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First look: Suzuki unveils Swift plug-in hybrid

Extra Swift: Suzuki has added a hybrid powertrain to its Swift for the Tokyo show.

Suzuki’s Tokyo show stars include plug-in Swift and new (but Japan-only) Alto

Suzuki logo5 Oct 2009


SUZUKI Motor Corporation has taken the wraps off a plug-in hybrid version of its Swift small car ahead of its world premiere at the Tokyo motor show later this month.

Under the theme ‘Small Cars for a Big Future’, Suzuki will also unveil a near-production ‘concept’ version of the Alto, which is described as an all-new model and emerges just 10 weeks after the sub-light car was launched in Australia.

However, Suzuki Australia has told GoAuto this week that the Alto redesign will be exclusive to the Japanese domestic market, leaving the Swift plug-in hybrid as the model with the most intrigue and potential for sale in Australia.

While it is still to be confirmed for production, the plug-in Swift proves that the Japanese manufacturer is well advanced on a petrol-electric hybrid powertrain, which in this application combines a 660cc combustion engine with a 54kW electric motor that draws its charge from a bank of lithium-ion batteries under the centre console between the front seats.

30 center imageFrom top: The Suzuki Alto Concept, Suzuki SX4 FCV, Suzuki MIO.

Designed as a ‘range extender’ like General Motors’ forthcoming Chevrolet/Holden Volt rather than a conventional hybrid, the eco Swift is an urban commuter that relies primarily on its electric motor, with the petrol engine acting as a generator and extending the all-electric range – limited to 20km – as required.

Recharging can take place at a standard domestic power outlet, although recharging times and other technical details are still to be divulged.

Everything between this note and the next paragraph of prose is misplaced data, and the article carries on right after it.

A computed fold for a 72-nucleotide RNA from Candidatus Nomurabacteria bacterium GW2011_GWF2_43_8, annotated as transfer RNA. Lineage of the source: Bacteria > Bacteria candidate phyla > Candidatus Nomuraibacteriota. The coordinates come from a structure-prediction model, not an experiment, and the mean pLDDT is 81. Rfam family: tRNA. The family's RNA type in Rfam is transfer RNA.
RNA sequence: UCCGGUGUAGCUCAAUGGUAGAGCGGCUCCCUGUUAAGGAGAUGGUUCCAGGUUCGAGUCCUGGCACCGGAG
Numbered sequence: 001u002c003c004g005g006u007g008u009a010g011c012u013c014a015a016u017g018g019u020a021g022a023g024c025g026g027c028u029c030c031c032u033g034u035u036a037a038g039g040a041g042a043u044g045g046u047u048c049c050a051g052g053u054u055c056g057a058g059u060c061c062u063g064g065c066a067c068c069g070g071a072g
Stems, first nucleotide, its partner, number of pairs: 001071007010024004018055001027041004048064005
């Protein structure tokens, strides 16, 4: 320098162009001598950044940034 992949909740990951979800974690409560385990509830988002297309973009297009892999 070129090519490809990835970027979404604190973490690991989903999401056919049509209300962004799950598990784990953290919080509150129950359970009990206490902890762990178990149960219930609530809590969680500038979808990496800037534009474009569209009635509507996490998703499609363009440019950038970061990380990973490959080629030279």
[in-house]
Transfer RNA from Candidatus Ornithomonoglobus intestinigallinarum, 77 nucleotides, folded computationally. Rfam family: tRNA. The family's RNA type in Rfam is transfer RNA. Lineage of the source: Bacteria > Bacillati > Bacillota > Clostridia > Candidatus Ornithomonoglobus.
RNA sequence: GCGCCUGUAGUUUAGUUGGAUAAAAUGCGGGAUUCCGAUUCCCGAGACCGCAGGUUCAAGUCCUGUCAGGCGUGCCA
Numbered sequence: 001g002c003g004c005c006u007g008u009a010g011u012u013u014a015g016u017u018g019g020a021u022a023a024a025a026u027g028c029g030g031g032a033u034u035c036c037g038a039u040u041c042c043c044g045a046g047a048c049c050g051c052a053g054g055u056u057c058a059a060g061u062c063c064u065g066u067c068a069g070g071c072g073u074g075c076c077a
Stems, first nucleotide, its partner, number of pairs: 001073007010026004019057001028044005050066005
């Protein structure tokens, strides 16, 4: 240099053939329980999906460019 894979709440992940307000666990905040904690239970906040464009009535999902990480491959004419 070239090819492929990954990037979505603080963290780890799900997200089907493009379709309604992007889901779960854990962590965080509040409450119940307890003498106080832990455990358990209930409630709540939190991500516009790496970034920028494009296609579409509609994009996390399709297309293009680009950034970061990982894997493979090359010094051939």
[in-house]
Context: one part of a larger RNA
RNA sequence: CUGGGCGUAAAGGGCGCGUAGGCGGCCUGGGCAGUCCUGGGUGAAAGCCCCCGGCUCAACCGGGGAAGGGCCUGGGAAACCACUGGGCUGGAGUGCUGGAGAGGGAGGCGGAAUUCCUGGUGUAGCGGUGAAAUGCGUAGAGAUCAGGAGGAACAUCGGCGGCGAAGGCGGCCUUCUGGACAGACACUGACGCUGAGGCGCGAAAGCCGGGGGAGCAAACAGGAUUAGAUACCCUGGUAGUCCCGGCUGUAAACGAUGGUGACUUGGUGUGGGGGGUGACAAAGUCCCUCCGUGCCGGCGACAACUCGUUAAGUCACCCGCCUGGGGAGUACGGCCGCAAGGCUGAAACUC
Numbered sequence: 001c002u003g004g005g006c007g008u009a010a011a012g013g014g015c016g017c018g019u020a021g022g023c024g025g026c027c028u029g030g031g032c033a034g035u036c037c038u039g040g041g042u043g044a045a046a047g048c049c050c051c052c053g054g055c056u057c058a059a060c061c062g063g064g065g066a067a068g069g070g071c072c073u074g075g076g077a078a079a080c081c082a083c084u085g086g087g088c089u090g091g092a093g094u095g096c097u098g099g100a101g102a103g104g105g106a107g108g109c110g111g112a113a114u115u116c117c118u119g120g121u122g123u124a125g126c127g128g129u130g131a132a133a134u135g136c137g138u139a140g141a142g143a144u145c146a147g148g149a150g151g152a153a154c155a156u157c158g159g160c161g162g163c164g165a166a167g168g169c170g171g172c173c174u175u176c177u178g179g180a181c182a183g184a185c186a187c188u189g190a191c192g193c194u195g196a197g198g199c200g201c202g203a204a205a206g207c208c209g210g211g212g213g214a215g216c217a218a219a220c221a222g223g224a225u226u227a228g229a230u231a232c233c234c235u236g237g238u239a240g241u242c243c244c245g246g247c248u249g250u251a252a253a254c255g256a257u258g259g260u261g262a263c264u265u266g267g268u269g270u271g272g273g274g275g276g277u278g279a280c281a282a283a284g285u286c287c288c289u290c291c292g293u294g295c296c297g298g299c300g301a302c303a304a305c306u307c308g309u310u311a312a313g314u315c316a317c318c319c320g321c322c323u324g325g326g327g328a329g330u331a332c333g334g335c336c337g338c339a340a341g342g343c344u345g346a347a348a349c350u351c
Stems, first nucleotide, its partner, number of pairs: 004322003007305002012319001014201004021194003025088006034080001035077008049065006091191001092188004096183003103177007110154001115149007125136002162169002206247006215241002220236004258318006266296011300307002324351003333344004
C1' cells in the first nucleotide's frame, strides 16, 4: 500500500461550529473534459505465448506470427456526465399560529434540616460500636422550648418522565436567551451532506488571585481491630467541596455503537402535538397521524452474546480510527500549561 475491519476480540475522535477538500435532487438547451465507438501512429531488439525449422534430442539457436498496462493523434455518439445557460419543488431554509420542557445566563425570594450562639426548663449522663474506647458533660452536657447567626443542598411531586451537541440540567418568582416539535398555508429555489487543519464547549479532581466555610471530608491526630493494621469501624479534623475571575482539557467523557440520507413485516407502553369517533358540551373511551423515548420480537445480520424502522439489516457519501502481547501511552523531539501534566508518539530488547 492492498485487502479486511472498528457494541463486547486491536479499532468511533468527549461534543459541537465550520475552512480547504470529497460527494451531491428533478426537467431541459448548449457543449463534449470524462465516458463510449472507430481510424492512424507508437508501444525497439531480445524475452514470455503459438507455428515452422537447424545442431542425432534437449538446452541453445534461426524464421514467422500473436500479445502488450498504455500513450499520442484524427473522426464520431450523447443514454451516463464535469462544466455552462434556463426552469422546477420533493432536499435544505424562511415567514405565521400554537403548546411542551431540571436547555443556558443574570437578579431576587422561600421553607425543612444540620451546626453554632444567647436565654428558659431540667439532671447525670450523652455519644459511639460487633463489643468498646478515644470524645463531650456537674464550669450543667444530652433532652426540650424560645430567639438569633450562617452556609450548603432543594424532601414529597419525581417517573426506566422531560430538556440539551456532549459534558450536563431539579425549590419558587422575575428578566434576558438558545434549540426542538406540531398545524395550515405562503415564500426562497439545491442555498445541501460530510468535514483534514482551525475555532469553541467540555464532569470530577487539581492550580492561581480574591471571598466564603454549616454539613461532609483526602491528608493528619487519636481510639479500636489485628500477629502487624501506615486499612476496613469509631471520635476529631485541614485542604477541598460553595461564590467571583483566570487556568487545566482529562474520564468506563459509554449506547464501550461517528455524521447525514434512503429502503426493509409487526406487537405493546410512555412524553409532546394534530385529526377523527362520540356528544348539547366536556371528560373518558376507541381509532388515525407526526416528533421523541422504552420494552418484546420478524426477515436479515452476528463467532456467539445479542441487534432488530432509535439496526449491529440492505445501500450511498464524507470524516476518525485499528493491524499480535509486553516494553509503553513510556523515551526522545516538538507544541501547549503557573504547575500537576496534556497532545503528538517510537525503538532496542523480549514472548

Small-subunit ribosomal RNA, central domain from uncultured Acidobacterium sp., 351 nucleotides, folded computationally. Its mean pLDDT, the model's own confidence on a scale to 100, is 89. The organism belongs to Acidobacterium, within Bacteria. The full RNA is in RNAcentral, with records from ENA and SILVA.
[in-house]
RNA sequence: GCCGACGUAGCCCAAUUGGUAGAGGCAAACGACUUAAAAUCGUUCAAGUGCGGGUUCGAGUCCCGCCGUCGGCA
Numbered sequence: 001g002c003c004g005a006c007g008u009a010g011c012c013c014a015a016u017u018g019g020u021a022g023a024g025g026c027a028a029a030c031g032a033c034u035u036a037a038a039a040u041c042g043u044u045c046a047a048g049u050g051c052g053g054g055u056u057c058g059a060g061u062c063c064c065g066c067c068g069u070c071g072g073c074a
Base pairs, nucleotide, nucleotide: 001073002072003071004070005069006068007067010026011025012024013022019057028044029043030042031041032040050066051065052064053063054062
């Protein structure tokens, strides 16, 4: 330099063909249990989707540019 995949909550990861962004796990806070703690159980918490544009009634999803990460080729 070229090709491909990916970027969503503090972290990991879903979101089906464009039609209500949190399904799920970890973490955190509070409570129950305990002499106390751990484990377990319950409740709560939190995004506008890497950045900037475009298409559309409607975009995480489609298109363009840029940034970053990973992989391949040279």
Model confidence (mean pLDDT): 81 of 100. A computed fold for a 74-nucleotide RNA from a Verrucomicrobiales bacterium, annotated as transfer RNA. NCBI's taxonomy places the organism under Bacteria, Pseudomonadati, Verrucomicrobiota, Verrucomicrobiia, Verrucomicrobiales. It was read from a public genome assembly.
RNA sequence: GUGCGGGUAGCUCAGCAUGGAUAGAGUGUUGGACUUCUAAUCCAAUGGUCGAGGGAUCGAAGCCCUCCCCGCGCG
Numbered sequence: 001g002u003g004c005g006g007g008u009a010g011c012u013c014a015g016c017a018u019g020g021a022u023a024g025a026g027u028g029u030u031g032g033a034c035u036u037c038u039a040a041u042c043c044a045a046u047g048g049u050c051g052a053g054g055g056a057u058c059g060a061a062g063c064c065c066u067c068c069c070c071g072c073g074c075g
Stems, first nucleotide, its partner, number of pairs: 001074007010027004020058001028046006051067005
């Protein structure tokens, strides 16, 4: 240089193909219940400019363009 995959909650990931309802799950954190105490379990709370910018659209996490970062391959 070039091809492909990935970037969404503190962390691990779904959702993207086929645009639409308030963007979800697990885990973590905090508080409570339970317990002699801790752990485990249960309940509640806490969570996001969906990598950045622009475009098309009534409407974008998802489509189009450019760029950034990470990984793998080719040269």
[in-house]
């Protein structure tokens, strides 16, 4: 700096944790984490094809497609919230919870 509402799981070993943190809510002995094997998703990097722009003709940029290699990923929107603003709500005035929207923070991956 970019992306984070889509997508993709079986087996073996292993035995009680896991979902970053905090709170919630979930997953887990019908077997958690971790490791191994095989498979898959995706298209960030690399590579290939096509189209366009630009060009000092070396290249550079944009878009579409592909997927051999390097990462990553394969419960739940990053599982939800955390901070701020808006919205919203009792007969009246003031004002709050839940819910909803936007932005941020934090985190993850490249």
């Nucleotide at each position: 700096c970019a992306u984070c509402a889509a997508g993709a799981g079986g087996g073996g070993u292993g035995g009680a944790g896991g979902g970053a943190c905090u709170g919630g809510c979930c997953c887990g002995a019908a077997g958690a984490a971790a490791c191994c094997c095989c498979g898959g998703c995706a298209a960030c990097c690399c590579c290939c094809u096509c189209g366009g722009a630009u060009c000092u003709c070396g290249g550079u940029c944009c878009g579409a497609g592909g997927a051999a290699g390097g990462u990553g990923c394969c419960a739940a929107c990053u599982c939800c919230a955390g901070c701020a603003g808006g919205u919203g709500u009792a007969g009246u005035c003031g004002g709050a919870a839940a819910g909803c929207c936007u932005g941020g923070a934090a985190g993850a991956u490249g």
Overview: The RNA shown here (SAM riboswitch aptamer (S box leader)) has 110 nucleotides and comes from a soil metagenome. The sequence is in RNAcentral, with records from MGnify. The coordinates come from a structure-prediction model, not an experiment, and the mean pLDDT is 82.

Apart from the powertrain, the plug-in Swift varies from the conventional version with unique alloy wheels, revised headlights and, inside, lightweight driver and front passenger seats and a clear window across the centre console to view the battery pack.

Suzuki has provided few other details at this stage of either the plug-in Suzuki or the redesigned Alto, but the first photographs of the latter show a subtle reworking of the exterior and a substantial overhaul to the cabin.

The Japanese manufacturer also claims to have made a “concerted effort” to improve the Alto’s performance and reduce fuel consumption and emissions.

Other highlights on the Suzuki stand will be the SX4-FCV fuel cell vehicle, which was unveiled at the Paris motor show in August 2008 and is now being tested on public roads – with a view to commercialisation – and a methanol-powered electric wheelchair dubbed the MIO. A hydrogen-powered Burgman scooter will also be shown.

As we saw in Paris, the SX4-FCV is equipped with a GM-supplied high-performance fuel cell stack, a Suzuki-developed 70MPa hydrogen tank and a light, compact capacitor. The vehicle has a fuel cell output of 80kW and an electric motor output of 68kW. Maximum speed is 150km/h, with an operating range of 250km.

The MIO wheelchair is powered by a small direct-methanol fuel cell stack rather than by a conventional lead-acid battery. Suzuki explains that the methanol solution is held in a cartridge-type bottle that is easy to replace, giving users “extra freedom” as well as the means to ensure they will not run out of fuel on the road.

“Suzuki is committed to exploring alternative-fuel technologies and are excited to offer a glimpse at the future of environmental motoring,” said Suzuki Australia General Manager Tony Devers.

“These concepts are an embodiment of the unique spirit and technological prowess that have made Suzuki the leading name in compact vehicle design and production.”

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